Insulin error-reducing project wins Rowan Hillson award
The winner of the Rowan Hillson Insulin Safety Award 2018 was announced last night.
Dr Kath Higgins, Consultant in Diabetes Care and Clinical Lead for Inpatient Diabetes Care at University Hospitals of Leicester NHS Trust, triumphed for a project which reduces insulin errors and in-hospital DKA.
The latest theme for the national competition was ‘The best inpatient educational programme for healthcare professionals’. There were seven entries and the overall standard was described as “high”.
The Joint British Diabetes Societies for Inpatient Care initiative aims to promote excellent practice in the safety of inpatients with diabetes. The submissions were judged by an independent panel chaired by former National Diabetes Clinical for Director Dr Rowan Hillson MBE against predefined criteria. The winning submissions will be available to download from Association of British Clinical Diabetologists (ABCD), Diabetes UK and DISN UK Group websites.
Dr Umesh Dashora, Erwin Castro and Debbie Stanisstreet led this project. The judges included Dr Anne Kilvert, Dr Clare Crowley, Sarah Gregory and Emma Green.
|Dr Kath Higgins, Consultant in Diabetes Care, Clinical Lead for Inpatient Diabetes Care, University Hospitals of Leicester NHS Trust
Dr Higgins and her team developed educational toolkit accessible to medical, nursing and pharmacy staff and including face-to-face training, e-learning module, monthly newsletter, social media communications with competency document and flashcards.
|Dr Michael Lloyd, Clinical Education Lead Pharmacist, St Helens and Knowsley Teaching Hospitals NHS Trust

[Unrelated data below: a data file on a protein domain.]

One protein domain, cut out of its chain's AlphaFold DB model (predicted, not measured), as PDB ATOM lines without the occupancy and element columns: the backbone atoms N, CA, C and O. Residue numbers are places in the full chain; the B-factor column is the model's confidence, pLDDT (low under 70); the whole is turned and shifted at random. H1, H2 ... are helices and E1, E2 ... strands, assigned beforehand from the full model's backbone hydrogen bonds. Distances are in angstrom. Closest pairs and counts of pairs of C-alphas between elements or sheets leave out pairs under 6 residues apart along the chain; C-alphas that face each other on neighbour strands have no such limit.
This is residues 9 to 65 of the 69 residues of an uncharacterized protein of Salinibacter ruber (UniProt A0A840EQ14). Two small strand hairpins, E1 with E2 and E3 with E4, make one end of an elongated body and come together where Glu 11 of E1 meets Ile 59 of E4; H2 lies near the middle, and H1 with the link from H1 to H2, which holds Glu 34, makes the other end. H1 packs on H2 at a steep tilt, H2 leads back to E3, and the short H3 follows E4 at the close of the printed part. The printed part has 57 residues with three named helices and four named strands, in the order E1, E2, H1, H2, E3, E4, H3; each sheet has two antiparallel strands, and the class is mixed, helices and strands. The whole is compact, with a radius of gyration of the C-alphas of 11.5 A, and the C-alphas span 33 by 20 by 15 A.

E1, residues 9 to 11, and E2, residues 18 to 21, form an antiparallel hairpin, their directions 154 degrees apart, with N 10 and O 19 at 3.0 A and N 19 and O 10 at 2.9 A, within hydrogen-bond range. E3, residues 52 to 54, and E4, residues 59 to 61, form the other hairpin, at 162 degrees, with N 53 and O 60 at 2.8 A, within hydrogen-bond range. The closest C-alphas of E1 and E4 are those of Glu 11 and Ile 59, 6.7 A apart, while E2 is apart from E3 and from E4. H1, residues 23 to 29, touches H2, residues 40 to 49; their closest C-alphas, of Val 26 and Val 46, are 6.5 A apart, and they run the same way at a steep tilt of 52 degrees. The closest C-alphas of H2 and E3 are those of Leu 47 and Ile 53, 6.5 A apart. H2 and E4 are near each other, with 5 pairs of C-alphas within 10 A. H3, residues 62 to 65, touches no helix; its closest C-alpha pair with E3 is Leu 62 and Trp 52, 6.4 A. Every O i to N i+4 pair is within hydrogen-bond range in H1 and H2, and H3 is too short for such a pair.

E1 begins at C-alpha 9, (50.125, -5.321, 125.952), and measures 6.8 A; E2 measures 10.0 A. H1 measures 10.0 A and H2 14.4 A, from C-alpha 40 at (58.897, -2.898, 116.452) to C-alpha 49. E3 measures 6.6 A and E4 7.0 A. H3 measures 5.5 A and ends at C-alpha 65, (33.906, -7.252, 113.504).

Dr Lloyd and her colleagues at St Helens and Knowsley Teaching Hospitals NHS Trust for their individualised and shared insulin prescribing error feedback system, Safe Insulin TipS (SIPS), and multi-professional simulation based training.
Ruth Miller, Diabetes Nurse Consultant, NHS North West London Collaboration of Clinical Commissioning Groups
Ruth Miller and colleagues in North West London developed and implemented the Diabetes 10 Point Training in Acute Hospitals across the area. The clinically-based teaching programme provides quick training specifically designed for all hospital settings to address the commonest diabetes errors.
Commenting on the stand on entries, Dr Hillson said: “Once again, the entries submitted were of a high standard and the judges had a challenging task to choose the winner. These projects, which have taken so much expertise, planning, energy, enthusiasm, and commitment, illustrate the high calibre of diabetes teams around the country.
“People with diabetes are found throughout our hospitals in many different areas and under the care of many different teams with very variable knowledge of diabetes care. It is an immense challenge both to locate these patients and to ensure that they have optimal care, working all the time in an NHS under ever-increasing pressure.
These projects, which have taken so much expertise, planning, energy, enthusiasm, and commitment, illustrate the high calibre of diabetes teams around the country. Dr Rowan Hillson MBE
“There are continuing major efforts to improve in-patient diabetes management and I would like to acknowledge the huge impact that the Joint British Diabetes Societies for Inpatient Care group has had on this. It is heartening to see projects that demonstrate improvements in care. Every project has lessons to share.”
Dr Hillson praised the winner saying the messages were consistent across the resources and the project had executive support. She said: “The judges were impressed by the reduction in insulin errors and in-hospital DKA.”
There will be an awards presentation for the winner and runners up at the ABCD meeting on Thursday, May 16, in Loughborough.
The group would like to thank Christine Jones for coordinating the award.
The winner of the Rowan Hillson Insulin Safety Award 2017 was Dr Stuart Ritchie, Consultant Physician at the Western General Hospital, NHS Lothian, with the judges highly impressed by his entry, ‘Development of an inpatient diabetes dashboard to drive quality improvement’.